The Vienna-based International Press Institute (IPI), a global network of editors, publishers and leading journalists dedicated to defending media freedom, today sharply criticized a proposal by the Austrian Interior Ministry to restrict information for “critical media”.
In an email leaked to the press yesterday, a top ministry spokesman urged regional police spokespersons to “restrict communication with these media to only the most necessary (legally required) degree”.
The spokesman described the media outlets, including the dailies Der Standard and Kurier as well as the weekly Falter, of “very one-sided and negative reporting about the [Ministry of Interior] and the police”. The email also urged police departments not to grant critical media any “privileges”, such as police ride-alongs.
Following widespread media coverage of the leak, the Interior Ministry said in a statement that the email contained only “suggestions” that were not binding on the police departments. The statement also denied the involvement of Interior Minister Herbert Kickl of the far-right Freedom Party (FPÖ), which currently governs in coalition with the Austrian People’s Party (ÖVP), led by Chancellor Sebastian Kurz.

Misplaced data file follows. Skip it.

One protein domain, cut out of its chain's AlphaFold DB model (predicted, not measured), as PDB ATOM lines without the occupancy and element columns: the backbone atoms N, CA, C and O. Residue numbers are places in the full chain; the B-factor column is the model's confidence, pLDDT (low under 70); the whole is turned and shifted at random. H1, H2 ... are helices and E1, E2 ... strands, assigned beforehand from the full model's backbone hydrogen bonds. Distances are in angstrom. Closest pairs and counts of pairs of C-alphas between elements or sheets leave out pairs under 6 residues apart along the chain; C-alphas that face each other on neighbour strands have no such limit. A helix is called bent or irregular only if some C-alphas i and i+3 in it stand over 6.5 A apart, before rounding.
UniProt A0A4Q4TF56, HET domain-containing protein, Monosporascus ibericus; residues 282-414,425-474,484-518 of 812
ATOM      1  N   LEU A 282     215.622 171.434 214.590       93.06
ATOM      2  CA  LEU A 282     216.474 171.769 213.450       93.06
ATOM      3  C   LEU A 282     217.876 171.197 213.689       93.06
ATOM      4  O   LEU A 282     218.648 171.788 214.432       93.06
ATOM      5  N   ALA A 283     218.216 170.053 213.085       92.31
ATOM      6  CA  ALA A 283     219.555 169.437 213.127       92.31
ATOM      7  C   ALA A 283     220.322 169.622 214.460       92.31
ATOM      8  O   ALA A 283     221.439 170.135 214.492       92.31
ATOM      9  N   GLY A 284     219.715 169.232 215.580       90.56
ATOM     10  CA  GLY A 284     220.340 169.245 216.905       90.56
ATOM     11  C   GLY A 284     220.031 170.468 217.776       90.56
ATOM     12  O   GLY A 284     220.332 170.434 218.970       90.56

The statement added that the emails reflected “years of experience” with the media outlets named and defended the right of the ministry’s communication officials to “evaluate reporting based on information provided by [those officials] and draw qualitative conclusions”.
IPI Deputy Director Scott Griffen described the proposal contained in the email as a “clear attempt to punish independent reporting”.
“Restricting media outlets’ access to official institutions in response to their critical reporting is an unmistakable attack on press freedom, one that has no place in a democracy”, he said. “It is the duty and the basic right of the news media – as protected by Austrian and European human rights law – to scrutinize the actions of the government. The Interior Ministry proposal regarding communication with critical media is a troubling development for the public’s right to receive independent information on matters of public interest.”
Kurz, who is currently in New York for the U.N. General Assembly, also criticized the proposal.
“The exclusion or boycott of selected media is not permitted in Austria”, he said. “That goes for communications officials of all ministries and public bodies.”
He added: “Any restriction of press freedom is unacceptable.”